Starting an asparagus bed

I have written articles on asparagus for many years and each article is different because of the type of spring we have. As I write this article, it is about 70 degrees, but the forecast for tomorrow is rain with snow flurries.
Each spring when we sell bare root plants, we are pleasantly surprised at how many new asparagus beds are being planted. For the past couple of years, we have offered Jersey Knight which is a newer variety that is a male strain. This means the ferns don’t go to seed, so the stalks remain tender longer. Another nice feature of this variety is that it is rust resistant, with strong spears that are tender until you harvest them.
Tom Dickhudt and I did a class on asparagus last spring. We pointed out how important pre-planning is for most perennials, especially for asparagus. First, get a soil test so you are aware of the soil you have, and there still is time to do that. We suggested preparing the soil a year ahead, to rid the area of weeds, especially quack grass. This is important because a good asparagus bed should last about 20 years. The best planning includes using a herbicide one year previous to rid the area of weeds.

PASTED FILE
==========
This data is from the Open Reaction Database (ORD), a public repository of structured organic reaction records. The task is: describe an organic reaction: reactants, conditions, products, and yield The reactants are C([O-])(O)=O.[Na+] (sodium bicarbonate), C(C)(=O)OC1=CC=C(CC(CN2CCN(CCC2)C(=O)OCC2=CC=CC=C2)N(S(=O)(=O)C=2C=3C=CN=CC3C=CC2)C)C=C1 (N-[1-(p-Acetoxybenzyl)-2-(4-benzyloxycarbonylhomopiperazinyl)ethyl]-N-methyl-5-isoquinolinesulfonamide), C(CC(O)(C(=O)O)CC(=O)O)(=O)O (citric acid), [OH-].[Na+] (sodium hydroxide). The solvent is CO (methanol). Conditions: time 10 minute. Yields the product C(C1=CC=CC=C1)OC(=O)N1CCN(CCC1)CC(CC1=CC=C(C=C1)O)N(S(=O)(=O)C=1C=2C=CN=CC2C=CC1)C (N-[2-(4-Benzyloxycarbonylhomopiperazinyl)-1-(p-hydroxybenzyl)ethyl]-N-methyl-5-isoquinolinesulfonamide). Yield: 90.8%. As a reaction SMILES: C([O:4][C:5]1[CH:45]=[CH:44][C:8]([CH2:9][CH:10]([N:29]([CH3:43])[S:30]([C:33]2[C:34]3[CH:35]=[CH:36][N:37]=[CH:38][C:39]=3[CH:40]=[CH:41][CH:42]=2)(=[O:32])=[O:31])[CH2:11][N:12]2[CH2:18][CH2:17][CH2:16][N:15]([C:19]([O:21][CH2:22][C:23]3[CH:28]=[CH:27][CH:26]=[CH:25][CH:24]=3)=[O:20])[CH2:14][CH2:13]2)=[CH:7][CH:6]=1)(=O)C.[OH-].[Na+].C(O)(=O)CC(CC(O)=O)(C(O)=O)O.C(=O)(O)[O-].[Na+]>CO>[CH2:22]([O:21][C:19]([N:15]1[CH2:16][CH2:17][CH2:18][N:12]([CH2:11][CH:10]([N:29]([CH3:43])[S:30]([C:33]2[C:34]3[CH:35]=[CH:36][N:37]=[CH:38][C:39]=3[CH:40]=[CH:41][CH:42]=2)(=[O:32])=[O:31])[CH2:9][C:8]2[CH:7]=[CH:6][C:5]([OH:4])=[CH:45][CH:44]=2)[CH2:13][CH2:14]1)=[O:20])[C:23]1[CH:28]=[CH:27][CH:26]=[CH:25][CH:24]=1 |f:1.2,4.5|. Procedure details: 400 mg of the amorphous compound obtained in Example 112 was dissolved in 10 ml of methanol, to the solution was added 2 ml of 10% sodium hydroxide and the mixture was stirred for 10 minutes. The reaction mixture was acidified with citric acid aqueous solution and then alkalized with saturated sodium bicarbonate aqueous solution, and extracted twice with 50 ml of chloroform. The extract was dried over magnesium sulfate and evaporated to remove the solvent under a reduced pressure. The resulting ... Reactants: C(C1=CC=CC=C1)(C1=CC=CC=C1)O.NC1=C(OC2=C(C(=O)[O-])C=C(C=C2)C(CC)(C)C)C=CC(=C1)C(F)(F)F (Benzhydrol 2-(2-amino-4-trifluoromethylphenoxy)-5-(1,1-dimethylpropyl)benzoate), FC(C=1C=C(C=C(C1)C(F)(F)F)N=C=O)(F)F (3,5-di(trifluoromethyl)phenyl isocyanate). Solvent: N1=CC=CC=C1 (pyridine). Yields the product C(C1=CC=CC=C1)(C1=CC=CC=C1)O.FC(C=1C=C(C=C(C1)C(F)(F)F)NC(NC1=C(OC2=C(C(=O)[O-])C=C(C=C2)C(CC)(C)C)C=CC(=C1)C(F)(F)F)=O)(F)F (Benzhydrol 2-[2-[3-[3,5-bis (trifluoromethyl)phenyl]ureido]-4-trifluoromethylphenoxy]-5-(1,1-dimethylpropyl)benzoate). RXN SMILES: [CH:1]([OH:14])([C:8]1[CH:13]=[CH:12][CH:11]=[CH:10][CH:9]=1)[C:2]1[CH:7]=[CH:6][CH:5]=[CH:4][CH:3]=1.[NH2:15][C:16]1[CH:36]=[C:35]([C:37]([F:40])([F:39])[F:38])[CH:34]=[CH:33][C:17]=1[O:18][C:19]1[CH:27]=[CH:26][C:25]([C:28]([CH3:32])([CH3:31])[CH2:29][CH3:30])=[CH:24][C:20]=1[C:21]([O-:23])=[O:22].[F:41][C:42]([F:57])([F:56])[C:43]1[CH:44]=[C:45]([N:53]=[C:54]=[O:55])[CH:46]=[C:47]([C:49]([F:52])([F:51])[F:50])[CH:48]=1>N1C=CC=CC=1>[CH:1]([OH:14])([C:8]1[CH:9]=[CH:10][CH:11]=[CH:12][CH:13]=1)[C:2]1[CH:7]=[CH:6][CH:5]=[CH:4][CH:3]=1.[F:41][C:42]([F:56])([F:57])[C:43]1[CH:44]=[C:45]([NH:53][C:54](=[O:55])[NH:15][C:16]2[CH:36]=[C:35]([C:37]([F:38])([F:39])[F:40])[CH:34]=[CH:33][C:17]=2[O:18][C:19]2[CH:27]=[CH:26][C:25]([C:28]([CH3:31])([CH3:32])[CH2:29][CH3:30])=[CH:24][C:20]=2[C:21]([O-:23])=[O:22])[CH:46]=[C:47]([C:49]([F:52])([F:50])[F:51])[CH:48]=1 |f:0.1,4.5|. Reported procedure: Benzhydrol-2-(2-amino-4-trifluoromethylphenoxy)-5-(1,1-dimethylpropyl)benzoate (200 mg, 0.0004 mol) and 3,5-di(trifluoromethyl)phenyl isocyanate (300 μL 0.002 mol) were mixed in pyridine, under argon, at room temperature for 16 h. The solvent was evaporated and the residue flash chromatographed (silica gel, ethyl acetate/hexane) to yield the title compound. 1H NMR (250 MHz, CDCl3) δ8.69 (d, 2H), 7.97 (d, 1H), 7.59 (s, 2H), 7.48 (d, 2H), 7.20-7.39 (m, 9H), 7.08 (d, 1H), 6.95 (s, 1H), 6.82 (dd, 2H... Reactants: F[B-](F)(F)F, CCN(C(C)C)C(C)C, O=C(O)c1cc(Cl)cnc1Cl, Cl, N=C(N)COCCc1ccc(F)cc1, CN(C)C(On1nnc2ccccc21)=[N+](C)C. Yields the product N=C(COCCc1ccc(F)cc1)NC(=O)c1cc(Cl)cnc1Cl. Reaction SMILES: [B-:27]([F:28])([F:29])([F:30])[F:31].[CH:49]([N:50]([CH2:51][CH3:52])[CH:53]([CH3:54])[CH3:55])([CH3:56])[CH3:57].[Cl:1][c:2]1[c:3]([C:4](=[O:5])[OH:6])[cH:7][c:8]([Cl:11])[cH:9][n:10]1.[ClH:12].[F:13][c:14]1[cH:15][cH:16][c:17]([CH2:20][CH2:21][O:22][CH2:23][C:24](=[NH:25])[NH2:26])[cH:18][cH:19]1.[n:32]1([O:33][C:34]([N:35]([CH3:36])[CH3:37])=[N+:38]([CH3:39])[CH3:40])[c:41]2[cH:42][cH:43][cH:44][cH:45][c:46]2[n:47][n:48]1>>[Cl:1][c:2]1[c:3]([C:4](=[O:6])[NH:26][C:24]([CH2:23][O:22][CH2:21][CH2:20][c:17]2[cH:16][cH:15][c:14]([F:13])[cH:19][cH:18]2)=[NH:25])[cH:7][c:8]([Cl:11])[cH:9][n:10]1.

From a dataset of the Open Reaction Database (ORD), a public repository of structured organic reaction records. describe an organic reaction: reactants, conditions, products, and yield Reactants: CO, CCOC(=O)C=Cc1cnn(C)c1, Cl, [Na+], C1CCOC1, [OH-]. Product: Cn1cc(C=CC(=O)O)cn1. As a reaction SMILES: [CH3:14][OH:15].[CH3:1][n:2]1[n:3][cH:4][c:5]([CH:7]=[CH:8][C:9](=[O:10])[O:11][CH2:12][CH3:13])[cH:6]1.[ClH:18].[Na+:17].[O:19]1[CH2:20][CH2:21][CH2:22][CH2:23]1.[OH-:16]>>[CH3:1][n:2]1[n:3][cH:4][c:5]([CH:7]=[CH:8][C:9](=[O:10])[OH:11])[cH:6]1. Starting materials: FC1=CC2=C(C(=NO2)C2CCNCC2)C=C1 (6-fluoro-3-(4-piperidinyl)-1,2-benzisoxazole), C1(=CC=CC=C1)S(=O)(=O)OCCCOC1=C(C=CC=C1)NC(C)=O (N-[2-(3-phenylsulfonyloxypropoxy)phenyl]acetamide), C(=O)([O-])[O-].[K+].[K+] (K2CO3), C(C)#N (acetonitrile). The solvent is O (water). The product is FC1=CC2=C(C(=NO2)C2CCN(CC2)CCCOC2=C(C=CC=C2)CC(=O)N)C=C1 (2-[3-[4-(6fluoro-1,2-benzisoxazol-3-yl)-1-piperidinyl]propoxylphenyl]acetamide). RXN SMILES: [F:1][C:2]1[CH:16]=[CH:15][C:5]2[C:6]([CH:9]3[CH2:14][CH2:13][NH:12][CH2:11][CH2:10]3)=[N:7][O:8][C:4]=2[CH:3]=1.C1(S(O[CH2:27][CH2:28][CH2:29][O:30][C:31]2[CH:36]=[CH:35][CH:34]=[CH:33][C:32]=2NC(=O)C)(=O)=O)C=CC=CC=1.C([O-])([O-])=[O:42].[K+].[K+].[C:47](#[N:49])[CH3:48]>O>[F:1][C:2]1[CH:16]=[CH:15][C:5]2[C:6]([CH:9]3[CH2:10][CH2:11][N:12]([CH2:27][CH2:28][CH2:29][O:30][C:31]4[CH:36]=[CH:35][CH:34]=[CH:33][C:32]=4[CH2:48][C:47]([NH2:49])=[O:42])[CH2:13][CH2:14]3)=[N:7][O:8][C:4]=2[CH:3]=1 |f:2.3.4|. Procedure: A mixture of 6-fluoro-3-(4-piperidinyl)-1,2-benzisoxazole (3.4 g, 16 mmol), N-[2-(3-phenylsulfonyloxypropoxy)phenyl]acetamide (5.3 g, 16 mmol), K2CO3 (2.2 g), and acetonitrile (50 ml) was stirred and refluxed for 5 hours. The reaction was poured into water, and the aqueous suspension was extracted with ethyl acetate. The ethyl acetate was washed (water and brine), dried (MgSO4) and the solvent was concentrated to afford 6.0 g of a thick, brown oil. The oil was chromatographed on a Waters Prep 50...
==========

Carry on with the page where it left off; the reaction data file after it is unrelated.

Asparagus roots can be grown on sandy soil, to heavy clay loam. However, the highest yields are obtained on deep, sandy loam that is well drained. Be sure the plants are in full sun, and away from trees and shrubs that will rob the sunlight and moisture away from the plants.
When you are ready to plant, dig a trench about eight to ten inches deep and wide enough to be able to spread the roots. If you have never seen an asparagus root, they look like an octopus with many legs. Space the plants about 18 inches apart, and if you have more than one row, leave 4 feet between the rows. I always put water in the trenches, so I plant in mud, but that’s me. Cover the roots with at least 2 inches of soil above the crown. The important part is the soil along the trench, which will be used to cover the shoots as they come up, much as you would do with dahlias and gladiolus. Continue to fill in the trench as the ferns continue to grow, placing loose dirt around the plant without covering the fern. Asparagus roots handle dry weather quite well, but since this is a new patch, keep it from getting too dry. Keep the weeds out and remember not to harvest for at least two years.
We still have asparagus, as well as other plants for sale, so call the Extension Office at 651-277-0151.

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